I'm not anti-GMO. They're coming to our store shelves. The benefits make it commercially inevitable. But they are not a simple flawless solution. There are trade-offs.


    Please cite some credible sources, how is adding or replacing specific genes to a genome going to "instantly" add unintended consequences?  You realize chemical or radiation mutagenesis is even worse for scrambling genomes to get results? even line breeding can have unintended consequences when breeding various varieties for traits. Using resistant traits in crops cuts pesticide use drastically and that is good for the environment.
  • Labrat407: jaytkay: Klivian: Any crop that is produced for mass consumption is genetically modified. We have been selectively breeding crops for eons. Get over it

    That's knee-jerk ignorant bleating just like the anti-GMO hysterics.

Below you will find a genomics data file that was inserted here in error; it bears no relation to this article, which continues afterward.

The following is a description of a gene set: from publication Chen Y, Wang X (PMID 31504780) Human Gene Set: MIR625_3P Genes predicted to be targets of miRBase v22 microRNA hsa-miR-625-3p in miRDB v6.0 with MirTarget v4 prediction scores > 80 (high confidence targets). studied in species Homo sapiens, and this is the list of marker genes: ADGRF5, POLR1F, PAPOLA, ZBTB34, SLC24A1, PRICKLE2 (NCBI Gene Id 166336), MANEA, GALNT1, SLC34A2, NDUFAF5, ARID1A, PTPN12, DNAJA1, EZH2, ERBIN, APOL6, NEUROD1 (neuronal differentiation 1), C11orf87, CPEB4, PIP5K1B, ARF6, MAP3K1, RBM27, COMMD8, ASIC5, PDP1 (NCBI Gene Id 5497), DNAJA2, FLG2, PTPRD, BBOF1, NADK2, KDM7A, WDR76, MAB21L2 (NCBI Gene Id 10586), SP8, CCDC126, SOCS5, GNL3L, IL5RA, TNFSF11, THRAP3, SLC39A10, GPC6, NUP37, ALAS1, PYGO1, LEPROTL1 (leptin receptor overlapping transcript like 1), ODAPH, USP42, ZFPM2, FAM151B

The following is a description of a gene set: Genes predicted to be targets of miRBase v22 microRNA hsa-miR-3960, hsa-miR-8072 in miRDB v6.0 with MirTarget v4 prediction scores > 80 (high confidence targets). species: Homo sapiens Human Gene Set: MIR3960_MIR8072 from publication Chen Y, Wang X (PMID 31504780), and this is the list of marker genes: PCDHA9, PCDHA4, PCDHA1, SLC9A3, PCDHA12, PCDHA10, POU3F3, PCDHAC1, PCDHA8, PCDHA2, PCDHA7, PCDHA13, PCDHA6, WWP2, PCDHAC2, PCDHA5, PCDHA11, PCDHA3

GMO is not selective breeding, and the possibilities from genetic modification are orders of magnitude greater than selective breeding.

    You can insert genes from other species into a plant. You can precisely alter the genome within a single generation. Nothing like that is possible with selective breeding.

    GMO crops have to be carefully managed, because you can instantly introduce unintended bad consequences, for your yield and the surrounding ecosystem. With selective breeding, it's slower and there is a lot more opportunity to observe the results over time.

    I'm not anti-GMO. They're coming to our store shelves. The benefits make it commercially inevitable. But they are not a simple flawless solution. There are trade-offs.